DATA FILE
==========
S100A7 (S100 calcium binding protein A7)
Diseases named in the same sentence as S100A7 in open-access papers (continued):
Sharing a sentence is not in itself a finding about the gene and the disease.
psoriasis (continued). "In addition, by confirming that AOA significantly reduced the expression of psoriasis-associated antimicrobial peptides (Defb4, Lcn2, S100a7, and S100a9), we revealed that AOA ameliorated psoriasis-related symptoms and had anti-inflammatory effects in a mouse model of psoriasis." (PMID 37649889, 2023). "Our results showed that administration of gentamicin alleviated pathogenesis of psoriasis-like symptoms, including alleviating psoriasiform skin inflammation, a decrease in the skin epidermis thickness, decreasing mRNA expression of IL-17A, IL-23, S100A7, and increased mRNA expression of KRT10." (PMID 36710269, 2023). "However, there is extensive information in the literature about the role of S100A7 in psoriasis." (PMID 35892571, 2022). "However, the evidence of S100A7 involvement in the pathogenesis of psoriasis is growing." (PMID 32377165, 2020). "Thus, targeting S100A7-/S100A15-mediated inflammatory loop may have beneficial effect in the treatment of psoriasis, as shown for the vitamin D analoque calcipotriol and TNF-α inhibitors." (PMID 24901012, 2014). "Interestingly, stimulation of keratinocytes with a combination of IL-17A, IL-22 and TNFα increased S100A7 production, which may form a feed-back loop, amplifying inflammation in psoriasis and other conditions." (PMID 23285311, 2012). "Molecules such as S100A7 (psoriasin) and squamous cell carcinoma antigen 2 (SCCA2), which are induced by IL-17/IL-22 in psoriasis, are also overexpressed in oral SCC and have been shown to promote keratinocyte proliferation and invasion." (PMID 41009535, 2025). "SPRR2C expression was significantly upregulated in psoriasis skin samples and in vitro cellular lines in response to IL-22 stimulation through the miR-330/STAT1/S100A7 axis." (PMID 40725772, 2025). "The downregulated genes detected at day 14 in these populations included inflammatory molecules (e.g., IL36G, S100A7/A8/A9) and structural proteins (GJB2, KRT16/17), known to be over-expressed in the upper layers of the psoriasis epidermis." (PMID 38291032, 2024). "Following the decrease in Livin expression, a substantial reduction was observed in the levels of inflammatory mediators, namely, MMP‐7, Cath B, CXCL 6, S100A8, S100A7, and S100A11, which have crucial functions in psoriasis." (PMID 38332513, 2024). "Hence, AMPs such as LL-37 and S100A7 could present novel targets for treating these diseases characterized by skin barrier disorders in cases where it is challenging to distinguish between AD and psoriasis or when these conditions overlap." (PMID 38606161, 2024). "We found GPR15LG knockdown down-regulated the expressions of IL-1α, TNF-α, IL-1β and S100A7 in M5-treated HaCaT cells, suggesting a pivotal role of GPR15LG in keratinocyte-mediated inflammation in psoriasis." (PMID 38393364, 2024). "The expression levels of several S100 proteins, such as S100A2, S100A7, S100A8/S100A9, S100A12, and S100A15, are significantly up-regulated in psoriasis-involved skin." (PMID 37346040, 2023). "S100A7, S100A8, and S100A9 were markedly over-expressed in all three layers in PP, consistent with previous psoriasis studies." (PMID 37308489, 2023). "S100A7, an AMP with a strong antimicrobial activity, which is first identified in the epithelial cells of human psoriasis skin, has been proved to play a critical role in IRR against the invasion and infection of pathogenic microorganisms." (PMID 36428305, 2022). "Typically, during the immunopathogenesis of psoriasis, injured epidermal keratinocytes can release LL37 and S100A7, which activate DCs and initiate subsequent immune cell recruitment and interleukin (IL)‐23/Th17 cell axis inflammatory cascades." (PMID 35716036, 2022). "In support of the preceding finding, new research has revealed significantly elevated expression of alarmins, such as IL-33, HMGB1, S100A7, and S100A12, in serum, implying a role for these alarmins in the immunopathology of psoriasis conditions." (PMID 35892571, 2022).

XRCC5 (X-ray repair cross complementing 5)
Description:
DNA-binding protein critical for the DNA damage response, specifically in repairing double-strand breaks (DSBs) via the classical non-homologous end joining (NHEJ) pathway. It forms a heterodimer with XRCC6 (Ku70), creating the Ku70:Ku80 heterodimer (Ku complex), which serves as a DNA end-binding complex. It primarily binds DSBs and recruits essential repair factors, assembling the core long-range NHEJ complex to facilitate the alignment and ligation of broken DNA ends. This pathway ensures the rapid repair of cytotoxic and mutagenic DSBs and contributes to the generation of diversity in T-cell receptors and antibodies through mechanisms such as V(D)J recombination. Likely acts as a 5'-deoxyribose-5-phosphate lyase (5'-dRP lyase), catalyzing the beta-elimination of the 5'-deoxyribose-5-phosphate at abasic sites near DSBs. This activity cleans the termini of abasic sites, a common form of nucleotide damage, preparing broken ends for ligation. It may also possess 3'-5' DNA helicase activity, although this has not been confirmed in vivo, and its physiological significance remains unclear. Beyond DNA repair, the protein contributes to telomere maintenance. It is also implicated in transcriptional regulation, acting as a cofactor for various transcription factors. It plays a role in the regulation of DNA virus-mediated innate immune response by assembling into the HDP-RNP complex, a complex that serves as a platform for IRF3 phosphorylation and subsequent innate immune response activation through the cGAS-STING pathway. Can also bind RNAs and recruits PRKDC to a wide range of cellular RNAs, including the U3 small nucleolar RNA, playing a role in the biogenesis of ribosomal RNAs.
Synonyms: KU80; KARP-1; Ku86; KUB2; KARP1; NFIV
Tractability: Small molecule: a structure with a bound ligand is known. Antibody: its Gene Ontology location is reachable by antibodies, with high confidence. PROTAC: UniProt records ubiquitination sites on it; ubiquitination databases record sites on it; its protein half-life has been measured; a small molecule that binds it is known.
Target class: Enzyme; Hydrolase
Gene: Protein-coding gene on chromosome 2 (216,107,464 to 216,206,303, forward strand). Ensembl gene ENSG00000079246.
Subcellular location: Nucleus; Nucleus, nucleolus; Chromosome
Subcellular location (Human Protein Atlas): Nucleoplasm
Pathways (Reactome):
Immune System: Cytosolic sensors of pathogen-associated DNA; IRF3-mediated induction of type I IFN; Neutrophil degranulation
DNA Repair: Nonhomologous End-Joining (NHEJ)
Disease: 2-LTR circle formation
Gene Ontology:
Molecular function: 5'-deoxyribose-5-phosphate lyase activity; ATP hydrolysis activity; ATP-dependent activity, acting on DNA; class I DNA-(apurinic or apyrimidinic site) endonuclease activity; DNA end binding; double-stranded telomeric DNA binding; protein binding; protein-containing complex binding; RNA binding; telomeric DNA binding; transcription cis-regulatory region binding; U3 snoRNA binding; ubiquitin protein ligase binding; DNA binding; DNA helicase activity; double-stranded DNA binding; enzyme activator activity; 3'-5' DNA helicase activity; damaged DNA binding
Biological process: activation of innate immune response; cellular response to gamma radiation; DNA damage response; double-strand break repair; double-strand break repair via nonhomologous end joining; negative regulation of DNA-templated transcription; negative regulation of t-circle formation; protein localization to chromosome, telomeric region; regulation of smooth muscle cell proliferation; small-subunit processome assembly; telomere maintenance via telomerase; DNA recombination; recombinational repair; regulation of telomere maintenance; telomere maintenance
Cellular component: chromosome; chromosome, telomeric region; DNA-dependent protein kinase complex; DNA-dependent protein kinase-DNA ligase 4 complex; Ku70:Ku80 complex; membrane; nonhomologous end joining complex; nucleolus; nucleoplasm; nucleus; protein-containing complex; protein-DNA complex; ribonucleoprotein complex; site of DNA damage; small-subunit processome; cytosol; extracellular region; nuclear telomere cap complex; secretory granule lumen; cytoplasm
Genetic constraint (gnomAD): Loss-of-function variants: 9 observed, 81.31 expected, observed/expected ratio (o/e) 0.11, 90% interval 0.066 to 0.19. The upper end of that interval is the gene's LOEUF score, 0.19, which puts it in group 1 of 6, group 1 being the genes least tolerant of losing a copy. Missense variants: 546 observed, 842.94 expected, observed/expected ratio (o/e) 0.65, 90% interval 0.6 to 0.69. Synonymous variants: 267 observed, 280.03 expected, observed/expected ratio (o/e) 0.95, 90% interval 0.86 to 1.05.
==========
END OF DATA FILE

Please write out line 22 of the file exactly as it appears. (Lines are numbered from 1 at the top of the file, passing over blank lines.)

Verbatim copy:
Genetic constraint (gnomAD): Loss-of-function variants: 9 observed, 81.31 expected, observed/expected ratio (o/e) 0.11, 90% interval 0.066 to 0.19. The upper end of that interval is the gene's LOEUF score, 0.19, which puts it in group 1 of 6, group 1 being the genes least tolerant of losing a copy. Missense variants: 546 observed, 842.94 expected, observed/expected ratio (o/e) 0.65, 90% interval 0.6 to 0.69. Synonymous variants: 267 observed, 280.03 expected, observed/expected ratio (o/e) 0.95, 90% interval 0.86 to 1.05.